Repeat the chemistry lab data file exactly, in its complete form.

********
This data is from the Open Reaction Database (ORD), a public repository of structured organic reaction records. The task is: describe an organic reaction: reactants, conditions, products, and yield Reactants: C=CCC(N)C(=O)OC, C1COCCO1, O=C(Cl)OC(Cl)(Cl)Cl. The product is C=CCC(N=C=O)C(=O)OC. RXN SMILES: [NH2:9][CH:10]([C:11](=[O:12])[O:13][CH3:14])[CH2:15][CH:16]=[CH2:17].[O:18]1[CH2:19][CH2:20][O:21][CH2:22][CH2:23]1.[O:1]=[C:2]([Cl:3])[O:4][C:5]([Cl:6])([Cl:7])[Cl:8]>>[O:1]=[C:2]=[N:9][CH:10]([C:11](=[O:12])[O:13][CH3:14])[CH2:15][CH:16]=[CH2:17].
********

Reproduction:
This data is from the Open Reaction Database (ORD), a public repository of structured organic reaction records. The task is: describe an organic reaction: reactants, conditions, products, and yield Reactants: C=CCC(N)C(=O)OC, C1COCCO1, O=C(Cl)OC(Cl)(Cl)Cl. The product is C=CCC(N=C=O)C(=O)OC. RXN SMILES: [NH2:9][CH:10]([C:11](=[O:12])[O:13][CH3:14])[CH2:15][CH:16]=[CH2:17].[O:18]1[CH2:19][CH2:20][O:21][CH2:22][CH2:23]1.[O:1]=[C:2]([Cl:3])[O:4][C:5]([Cl:6])([Cl:7])[Cl:8]>>[O:1]=[C:2]=[N:9][CH:10]([C:11](=[O:12])[O:13][CH3:14])[CH2:15][CH:16]=[CH2:17].